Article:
I have been studying the latest engineering on how to insulate and frame basements after tearing out a partially finished basement that had wood and insulation in direct contact with the concrete.

Bonus picture:

4000lbs of material moved

From my research, it seems that the best option is to install rigid foam insulation glued and screwed to the blocks and taped at the seams to create an effective air, moisture, and vapor retarder and then frame the walls in front of that.

However, as you can see from the picture above and the picture below, there is a large cast iron sewage pipe that covers approximately 3/5 of the walls.

Sewer pipe and irregular wall profile

I'm thinking that my options here are:

  1. Where the gap is big enough, follow the contour of the wall with 1/2" rigid foam insulation. Where I can't get the 1/4" or the 1/2" (e.g. around the collars), I'll leave an opening and fill with spray foam. Put the framing in front of the pipe and fill the entire remaining gap with insulation (rock wool). The problem is that this will require a lot of insulation along these walls. Probably 9-10" of insulation to fill the cavity.
  2. Where I have the sewage pipe, install the framing in front of the pipe and install 2" rigid foam board glued onto the back of the framing. I'd go thick in this case because I can and to prevent a temperature gradient causing moisture to form on the inside of the right foam. In this case, there will be a 5-6" air gap from the backside of the wall assembly to the concrete. I figure as long as I can make the assembly relatively air-tight, it will prevent moisture from moving from the conditioned space to the wall. And in any case, the walls will be bare concrete. In general, I was thinking of doing this for the whole wall since the sloped transition ledge runs along the entire perimeter and makes it difficult and time consuming to install tight foam board pieces.
  3. Like (1), install rigid foam board and use closed cell spray foam where necessary. Then, frame a half wall below the pipe and a half wall above the pipe and frame a ledge around the pipe. Install insulation in wall assembly. The problem with this approach would seem to be that the wall won't be very strong structurally with a break in between unless I attach the upper half wall against the concrete. And plus, it probably won't pass inspection.

I should note that the original wall in this area was framed in front of the pipe with paper-faced insulation installed into the wall assembly not touching the concrete and this was the only wall in the basement where the insulation was not discolored and the back side of the wall did not show any signs of mold so in a way, I am inclined to go with #2. I'm inclined to build the whole wall this way to avoid excessive seams and cuts to accommodate the sloped transition ledge.

A bonus challenge is what to do around the mechanicals. There is not enough space behind the water heater to put rigid foam and build a wall assembly in front of it. Should I move it? Should I frame around the room and put foam board directly on the backside of the framing?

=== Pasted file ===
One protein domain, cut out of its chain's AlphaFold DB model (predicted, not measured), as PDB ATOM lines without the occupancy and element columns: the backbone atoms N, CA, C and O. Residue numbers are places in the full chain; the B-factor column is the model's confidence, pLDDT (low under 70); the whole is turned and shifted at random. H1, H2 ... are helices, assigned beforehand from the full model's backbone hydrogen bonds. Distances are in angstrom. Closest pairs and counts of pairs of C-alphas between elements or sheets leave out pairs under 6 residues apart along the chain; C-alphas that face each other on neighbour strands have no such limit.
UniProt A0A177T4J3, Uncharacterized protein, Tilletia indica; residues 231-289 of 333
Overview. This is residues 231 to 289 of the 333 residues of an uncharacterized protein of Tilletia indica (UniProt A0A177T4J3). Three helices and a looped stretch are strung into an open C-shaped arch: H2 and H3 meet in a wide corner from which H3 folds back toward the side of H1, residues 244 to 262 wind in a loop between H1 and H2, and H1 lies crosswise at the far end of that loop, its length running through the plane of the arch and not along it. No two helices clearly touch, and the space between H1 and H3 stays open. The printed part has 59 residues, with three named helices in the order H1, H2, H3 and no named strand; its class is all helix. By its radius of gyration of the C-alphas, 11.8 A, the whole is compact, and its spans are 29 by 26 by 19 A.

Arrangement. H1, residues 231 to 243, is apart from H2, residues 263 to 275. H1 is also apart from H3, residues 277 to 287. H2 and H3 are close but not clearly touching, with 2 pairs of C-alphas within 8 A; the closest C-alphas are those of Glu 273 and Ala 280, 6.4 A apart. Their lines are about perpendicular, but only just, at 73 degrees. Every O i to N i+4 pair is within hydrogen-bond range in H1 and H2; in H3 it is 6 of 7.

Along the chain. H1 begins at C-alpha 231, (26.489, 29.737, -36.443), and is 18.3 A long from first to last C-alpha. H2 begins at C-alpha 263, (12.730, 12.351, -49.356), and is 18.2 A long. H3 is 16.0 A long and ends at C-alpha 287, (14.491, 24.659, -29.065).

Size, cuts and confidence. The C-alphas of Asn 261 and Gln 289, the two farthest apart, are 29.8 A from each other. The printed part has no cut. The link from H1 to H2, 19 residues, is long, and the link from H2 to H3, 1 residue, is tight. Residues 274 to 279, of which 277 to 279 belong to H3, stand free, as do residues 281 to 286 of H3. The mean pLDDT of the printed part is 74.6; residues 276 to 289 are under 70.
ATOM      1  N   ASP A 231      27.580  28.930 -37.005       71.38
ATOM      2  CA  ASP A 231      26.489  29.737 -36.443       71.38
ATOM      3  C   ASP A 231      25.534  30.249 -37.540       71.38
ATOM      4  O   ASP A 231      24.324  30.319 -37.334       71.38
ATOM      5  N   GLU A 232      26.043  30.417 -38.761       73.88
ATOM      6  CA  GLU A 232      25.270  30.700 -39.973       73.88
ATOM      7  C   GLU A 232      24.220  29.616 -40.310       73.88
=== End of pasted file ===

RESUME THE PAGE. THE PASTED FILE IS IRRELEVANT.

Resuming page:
I'd really appreciate some input on the best way to manage insulating and framing this to avoid moisture issues in the future.

2 Answers 2


Skip option number 3, you don't want to have two half walls with a framed in gap between. It's not stable so you'll have cracking and likely other issues.

Option 1 implies that you need to fill all the open space with insulation, that's not the case. You need insulation between the outside and inside, but once you have enough insulation installed (for your desired R value) and a continuous envelope around the home, there's no need to keep adding more to fill a void.

So your options are either 2 or one unlisted option. Your option 4 is to insulate against the exterior wall and behind/around the pipe as best you can, and then install your wall in front of the pipe. The main difference between option 2 and option 4 is whether you insulation directly against the concrete wall or inside your framed wall. Inside the framed wall will be easier and likely use less insulation material. Against the concrete wall will allow you to more easily fish wiring inside the framed wall.

  • With "4", I was thinking of using 2" XPS directly glued to the "exterior" side of the steel stud framing instead of against the concrete wall itself. In this case, I could leave the wall cavity uninsulated. There is a lot of mixed info on having an air gap behind the wall assembly. Any thoughts on this? Oct 27, 2015 at 14:38

I know this is old but when renovating the first thing you should do is move this over to PVC. Second bolt some pvc collars to the side walls so you don't have the metal guides hanging down. Third build a 3/4 box around it and sandwich roxul against wall and around pipe. The roxul will insulate and it will also keep much more sound out than foam.

  • The interesting thing is that I've had at least two contractors and one plumber come through and neither have recommended replacing the cast iron pipe with PVC; I actually explicitly asked the plumber if he would recommend it and he said no. His take was that the cast iron pipe would probably be around longer than the house. Jan 27, 2016 at 13:53

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